Diarmid Bawn, The Piper: A Folktale of Killarney, Ireland

Pinpoint Location: Killarny, County Kerry / Map data ©2017 Google

This folktale from Killarney tells the tale of Diarmid Bawn, who was turned into a horse and turned out to be a mighty good one. 

Diarmid Bawn, the piper, rented a small mountain farm outside Killarney, where he was walking about the fields one moonlight night, quite irritated. The river was flooded and Diarmid could not get across to buy any tobacco, but he would rather go to bed without his supper than a whiff of the dudeen.

As he came to the old fort in the far field, Diarmid was surprised to see a large army of the good people. They seemed to be preparing to march.

“Are you ready?” cried a little fellow dressed out like a general.

“No,” said a little curmudgeon of a chap all dressed in red, from the crown of his cocked hat to the sole of his boot, “if you don’t get the Fir darrig a horse he must stay behind, and you’ll lose the battle.”

“There’s Diarmid Bawn,” said the general, “make a horse of him.”

Diarmid was mighty frightened, but determined to put up a bold face. He began to cross himself, and to say some blessed words. But it availed him not.

“I’m not the man to care a straw for your words or your crossings,” said the little red imp, with a horrible grin. He gave poor Diarmid a rap with the flat side of his sword, changing him instantly into a horse, and climbed on his back.

The fairy army flew across the ocean, like wild geese, screaming and chattering, until they came to Jamaica. There they had a murdering fight with the local good people.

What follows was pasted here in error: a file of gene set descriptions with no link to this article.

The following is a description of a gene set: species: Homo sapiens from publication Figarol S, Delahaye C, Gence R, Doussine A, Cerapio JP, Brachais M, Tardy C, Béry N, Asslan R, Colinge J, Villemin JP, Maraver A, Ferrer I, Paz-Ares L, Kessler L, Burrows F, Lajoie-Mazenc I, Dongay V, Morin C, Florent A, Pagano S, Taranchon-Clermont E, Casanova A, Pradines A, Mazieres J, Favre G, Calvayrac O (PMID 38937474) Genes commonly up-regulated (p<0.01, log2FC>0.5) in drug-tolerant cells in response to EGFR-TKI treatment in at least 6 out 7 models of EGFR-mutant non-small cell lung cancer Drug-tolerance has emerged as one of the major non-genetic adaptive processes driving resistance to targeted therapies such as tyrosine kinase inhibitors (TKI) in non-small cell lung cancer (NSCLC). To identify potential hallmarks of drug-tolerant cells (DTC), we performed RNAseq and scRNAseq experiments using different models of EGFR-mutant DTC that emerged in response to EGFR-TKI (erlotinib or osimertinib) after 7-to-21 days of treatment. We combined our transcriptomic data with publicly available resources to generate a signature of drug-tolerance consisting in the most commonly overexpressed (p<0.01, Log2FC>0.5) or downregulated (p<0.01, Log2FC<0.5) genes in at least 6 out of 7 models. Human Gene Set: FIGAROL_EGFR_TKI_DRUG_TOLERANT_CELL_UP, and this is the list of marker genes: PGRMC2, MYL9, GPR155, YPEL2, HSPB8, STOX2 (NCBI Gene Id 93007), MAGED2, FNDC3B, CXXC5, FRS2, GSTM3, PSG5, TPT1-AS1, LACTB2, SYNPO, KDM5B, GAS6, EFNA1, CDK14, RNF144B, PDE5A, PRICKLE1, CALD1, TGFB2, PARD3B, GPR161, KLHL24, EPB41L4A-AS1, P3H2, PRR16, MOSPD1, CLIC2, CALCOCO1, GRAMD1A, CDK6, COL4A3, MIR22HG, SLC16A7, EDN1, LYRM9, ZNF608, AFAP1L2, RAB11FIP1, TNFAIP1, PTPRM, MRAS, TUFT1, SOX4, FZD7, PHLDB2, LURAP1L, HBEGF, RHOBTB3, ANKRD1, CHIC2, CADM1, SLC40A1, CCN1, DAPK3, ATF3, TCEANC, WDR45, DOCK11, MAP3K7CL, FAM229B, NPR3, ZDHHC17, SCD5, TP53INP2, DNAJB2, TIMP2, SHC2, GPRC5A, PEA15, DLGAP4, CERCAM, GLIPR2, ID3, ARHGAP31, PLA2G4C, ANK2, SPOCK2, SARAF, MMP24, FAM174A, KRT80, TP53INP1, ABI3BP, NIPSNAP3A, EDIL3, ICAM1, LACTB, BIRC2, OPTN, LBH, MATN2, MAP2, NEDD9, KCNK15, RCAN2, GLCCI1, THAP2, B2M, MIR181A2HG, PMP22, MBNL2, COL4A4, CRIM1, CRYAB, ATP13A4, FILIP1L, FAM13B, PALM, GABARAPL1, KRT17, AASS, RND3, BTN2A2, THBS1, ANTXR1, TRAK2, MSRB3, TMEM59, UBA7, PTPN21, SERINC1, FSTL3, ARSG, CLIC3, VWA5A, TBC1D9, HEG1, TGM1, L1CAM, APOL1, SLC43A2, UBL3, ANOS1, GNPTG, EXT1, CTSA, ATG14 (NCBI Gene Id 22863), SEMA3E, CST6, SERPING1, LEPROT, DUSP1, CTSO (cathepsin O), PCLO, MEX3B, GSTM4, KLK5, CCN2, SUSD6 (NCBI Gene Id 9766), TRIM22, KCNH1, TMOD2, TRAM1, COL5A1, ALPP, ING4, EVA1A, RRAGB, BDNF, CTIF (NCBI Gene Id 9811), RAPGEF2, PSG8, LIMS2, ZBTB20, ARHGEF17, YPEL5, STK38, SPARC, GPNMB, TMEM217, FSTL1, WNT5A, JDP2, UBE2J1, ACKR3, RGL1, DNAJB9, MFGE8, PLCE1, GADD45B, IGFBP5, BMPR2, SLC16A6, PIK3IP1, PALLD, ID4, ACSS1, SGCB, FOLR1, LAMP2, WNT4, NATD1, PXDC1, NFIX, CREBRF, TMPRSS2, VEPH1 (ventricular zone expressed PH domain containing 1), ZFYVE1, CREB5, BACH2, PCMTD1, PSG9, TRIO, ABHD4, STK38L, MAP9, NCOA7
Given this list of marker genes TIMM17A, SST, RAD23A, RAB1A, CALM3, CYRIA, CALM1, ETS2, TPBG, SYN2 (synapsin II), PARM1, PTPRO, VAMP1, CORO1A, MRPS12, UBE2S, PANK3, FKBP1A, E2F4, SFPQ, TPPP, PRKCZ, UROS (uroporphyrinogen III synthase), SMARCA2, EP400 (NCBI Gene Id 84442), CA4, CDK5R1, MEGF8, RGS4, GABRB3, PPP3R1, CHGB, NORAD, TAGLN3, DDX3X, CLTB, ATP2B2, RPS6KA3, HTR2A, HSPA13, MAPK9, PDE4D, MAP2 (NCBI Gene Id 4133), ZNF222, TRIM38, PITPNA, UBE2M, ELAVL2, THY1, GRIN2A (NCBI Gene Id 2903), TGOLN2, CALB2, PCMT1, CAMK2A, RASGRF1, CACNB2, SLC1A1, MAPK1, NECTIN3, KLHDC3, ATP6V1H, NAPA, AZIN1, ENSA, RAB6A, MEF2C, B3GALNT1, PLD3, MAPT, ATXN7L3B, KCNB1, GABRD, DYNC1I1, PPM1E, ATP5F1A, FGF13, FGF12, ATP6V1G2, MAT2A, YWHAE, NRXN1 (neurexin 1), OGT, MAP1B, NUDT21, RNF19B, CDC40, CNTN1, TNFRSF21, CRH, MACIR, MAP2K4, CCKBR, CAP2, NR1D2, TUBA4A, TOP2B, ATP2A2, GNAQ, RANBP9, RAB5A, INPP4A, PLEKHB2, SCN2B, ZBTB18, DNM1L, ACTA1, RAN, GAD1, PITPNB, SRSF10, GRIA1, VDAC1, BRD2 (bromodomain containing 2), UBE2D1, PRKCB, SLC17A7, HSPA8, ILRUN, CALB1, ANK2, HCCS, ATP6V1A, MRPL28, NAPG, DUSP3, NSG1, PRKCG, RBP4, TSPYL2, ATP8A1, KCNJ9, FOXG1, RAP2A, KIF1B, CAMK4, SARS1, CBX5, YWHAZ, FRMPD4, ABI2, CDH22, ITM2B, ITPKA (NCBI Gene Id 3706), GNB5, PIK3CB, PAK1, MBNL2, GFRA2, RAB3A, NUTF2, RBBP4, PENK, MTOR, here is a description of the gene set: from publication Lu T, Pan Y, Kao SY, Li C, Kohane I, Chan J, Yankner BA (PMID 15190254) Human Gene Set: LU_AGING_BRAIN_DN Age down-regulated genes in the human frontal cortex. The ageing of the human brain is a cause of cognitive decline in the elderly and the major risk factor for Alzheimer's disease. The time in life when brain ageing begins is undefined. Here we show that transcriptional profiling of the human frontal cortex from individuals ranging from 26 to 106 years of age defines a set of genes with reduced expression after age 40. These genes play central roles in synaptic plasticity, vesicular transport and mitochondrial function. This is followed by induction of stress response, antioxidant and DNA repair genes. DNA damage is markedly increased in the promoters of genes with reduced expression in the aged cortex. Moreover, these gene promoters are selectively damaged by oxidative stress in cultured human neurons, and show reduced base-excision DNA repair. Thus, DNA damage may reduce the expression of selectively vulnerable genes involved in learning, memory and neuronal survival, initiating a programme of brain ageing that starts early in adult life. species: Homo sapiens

The fight was nearing a stalemate, when one of the Jamaican fairies made a cut under Diarmid’s left eye, and poor Diarmid lost his temper entirely. He dashed into the middle of the battlefield, with Fir darrig mounted upon his back, and he threw out his heels, and he whisked his tail about, and wheeled and turned round and round at such a rate, that he soon made a fair clearance.

Diarmid’s faction soon won the fight, and they feasted and rejoiced.

“Let every man take a hand of tobacco for Diarmid Bawn,” said the general.

When it was getting near morning, the good people flew back to the old fort. There they vanished like the mist from the mountain.

Diarmid looked about; the sun was rising and he thought it was all a dream. But then he felt the blood running from his left eye; for sure enough he was wounded in the battle. And beside him lay a big pile of tobacco.

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  1. D131. Transformation: man to horse. [Irish, Icelandic, Finnish, Estonian, Persian, Hindu, India, Japanese, Mpongwe]. I’ve removed the framing narrative.


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